SGU‘s cancellation leaves this story dangling, with the fate of each and every character hanging in the balance. At the very least, should the existing universe be continued, fans need to know who lived — and who died. Did Destiny reach the next galaxy? Did Earth mount a rescue mission via Stargate? Or are Young, Rush, Chloe, and everyone else still asleep to this day?
In terms of dramatic storytelling, some ambiguity here actually wouldn’t be the worst choice. It could be that Earth is still out of communication with the ship, unable to connect by Stargate or communication stone. Destiny is a lost mission, an unanswered question not only for the audience but also for Jack O’Neill and the families of the missing. What happened to the ancient vessel? could be an ongoing question mark in a new series.
If a new Stargate show were to go that way and pose that question, though, it’s one that would eventually need answering. All good mysteries eventually should be solved. Viewers have already committed to two years getting to know these people, and having them sail off into oblivion … it just isn’t enough.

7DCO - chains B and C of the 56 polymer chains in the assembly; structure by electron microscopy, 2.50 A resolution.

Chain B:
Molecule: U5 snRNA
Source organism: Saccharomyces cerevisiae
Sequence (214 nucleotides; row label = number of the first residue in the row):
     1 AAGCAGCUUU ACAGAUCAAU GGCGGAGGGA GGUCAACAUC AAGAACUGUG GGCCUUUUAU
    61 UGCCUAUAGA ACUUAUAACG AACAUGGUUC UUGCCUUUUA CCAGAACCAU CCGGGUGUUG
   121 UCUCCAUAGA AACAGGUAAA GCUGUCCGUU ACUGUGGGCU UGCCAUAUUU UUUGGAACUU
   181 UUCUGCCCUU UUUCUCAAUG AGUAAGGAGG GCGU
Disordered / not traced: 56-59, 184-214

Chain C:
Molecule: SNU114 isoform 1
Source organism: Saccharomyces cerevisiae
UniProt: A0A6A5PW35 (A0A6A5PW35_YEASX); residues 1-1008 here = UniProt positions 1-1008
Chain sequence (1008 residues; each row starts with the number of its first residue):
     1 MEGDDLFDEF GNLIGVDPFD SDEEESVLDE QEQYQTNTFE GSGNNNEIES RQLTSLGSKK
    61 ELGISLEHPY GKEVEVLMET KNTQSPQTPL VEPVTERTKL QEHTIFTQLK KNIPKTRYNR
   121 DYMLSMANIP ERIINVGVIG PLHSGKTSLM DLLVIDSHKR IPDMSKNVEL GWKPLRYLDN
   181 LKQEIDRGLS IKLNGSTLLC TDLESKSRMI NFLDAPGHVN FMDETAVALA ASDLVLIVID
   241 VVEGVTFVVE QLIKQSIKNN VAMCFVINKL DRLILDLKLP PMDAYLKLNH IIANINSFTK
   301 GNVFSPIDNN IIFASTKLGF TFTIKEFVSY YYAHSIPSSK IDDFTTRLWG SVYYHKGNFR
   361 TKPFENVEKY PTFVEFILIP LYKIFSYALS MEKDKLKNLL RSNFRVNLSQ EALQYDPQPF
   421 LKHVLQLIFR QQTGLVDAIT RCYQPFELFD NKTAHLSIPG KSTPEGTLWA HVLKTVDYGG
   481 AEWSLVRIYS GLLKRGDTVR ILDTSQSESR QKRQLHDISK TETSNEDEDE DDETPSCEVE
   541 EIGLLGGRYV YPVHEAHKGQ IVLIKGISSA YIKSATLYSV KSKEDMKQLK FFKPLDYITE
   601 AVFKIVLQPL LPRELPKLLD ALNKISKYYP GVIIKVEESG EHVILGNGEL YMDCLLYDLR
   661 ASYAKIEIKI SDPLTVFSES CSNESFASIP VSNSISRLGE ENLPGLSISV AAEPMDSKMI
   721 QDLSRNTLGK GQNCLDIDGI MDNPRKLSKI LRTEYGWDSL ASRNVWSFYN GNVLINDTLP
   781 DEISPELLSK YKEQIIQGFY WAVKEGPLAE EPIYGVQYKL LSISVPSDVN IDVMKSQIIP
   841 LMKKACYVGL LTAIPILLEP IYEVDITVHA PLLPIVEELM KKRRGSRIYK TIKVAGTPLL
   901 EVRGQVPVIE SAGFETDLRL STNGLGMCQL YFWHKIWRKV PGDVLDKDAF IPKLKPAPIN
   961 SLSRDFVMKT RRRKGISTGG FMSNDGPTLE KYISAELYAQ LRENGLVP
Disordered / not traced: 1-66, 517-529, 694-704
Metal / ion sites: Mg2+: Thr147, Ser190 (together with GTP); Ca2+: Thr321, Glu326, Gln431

I’d love to know where SGU was going in its 5-year plan. I’d love to know what the cosmic microwave background radiation was all about. An indication of intelligent design? A super-powerful race more ancient than the Ancients, who built the obelisk planet and brought some humans back to life (“Visitation”)? These are the bigger mysteries that SGU was dealing with, but I’m not sure we need answers in the context of a totally different show.
But we do need to know — eventually — whether our friends are living or dead.
(5) How much further has Earth advanced?
Last but not least, of course, fans of the three previous Stargate shows need to know how far our heroes have come in the years since we last saw them.
The Stargate program inside Cheyenne Mountain helped Earth to advance rapidly in its technology and its knowledge of the galaxy. In less than a decade we had interstellar ships; knowledge of parallel realities (and how to reach them); and a cache of tech left behind by the Ancients. We know about ascension, built intergalactic alliances, and helped put a stop to the Goa’uld System Lords, the Replicators, and the Ori.